The silence of a Bethlehem night was broken by a declaration of the glory of God. He broke through fallen Creation with a message of hope. A Savior was born who would change the eternal destiny of Mankind. In a world dominated by the powerful, the wealthy, and ultimately by death, God was going to break through and bring salvation. This King was born to the weak and the poor – and would proclaim victory over death. It was a declaration that would reach the ends of the Earth.

This message of hope permeates Christmas even in its most secularized form – in encouragements about giving, family, love, justice. Scrooge himself could not resist the spirits of the season! The miracle began as a trickle in a remote village in the Middle East and has grown into a worldwide flood. While some people might bemoan the secularizing of Christmas, I see in it the constant reminder of the proclamation made to the shepherds 2,000 years ago. The river of life continues to flow to this day.

P1070558.JPGOn Monday night the silence of a night in suburban Portland was broken by the declaration of the good news of Jesus Christ. A group of young men and women gathered at our home in order to do a bit of old-fashioned Christmas caroling in our neighborhood. It was a time they set aside to proclaim Jesus through song to a world that needs to be reminded of the love of God in Christ. Its proclamation is as important today as was the message of hope in the original prophecy a half century before Jesus was born:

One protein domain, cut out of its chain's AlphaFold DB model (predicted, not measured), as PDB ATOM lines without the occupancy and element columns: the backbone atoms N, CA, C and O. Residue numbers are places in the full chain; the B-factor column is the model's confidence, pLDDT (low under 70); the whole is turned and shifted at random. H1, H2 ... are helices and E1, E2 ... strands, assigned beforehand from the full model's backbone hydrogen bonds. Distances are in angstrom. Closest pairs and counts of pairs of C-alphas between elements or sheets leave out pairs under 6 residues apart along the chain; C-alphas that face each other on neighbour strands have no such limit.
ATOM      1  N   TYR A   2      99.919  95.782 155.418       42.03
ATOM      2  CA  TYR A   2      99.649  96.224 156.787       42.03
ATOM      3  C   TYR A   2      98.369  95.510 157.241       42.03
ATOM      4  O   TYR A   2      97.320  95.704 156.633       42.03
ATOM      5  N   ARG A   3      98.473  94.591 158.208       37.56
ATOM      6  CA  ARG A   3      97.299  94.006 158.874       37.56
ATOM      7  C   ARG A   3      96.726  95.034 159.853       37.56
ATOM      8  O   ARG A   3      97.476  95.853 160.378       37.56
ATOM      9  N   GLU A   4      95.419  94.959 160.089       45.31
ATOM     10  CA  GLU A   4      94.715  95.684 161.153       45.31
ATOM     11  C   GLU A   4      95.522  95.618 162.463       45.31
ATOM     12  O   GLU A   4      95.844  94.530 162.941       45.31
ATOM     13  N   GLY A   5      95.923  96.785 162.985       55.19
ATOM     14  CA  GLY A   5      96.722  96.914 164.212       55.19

For to us a child is born, to us a son is given; and the government shall be upon his shoulder, and his name shall be called Wonderful Counselor, Mighty God, Everlasting Father, Prince of Peace. (Isaiah 9:6)

Merry Christmas!

 

About marknicklas

Mark Nicklas is a husband, father, son and follower of Jesus Christ. He is a pastor at Beaverton Foursquare Church and an adjunct professor at Multnomah University, where he earned his doctorate in Cultural Engagement. Like Jacob wrestled with God at Jabbok, this site is a place for talking about the identity of the church with respect to the cultures we live in. You are invited to share the journey.
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4 Responses to Proclaim

  1. Anonymous says:

    Beautiful

  2. gdueker says:

    Mark, this is a great post about the supernaturally pervasive Missio Dei prophetically foretold in Ezekiel and manifested in the incarnation of Christ. It is a message of peace and restoration for mankind and all of creation that needs to be proclaimed be it by Old Testament prophets, the New Testament evangelists, or a multi-ethnic group of young carolers knocking on doors and singing. We really do have good news and it is for all people (Luke 2:10) and is much more valuable and long-lasting than any “Secret Santa” gift. There is great joy in heaven when one sinner repents (Luke 15) and we get to share in that joy as well.

    Interestingly, I was just discussing Ezekiel 47 with others yesterday (as we worked to plan the Generations preaching calendar for the next few months) and were talking about how the redemptive work of God extends to the creation as well.

  3. marknicklas says:

    Thanks, Greg. I was inspired by the carolers!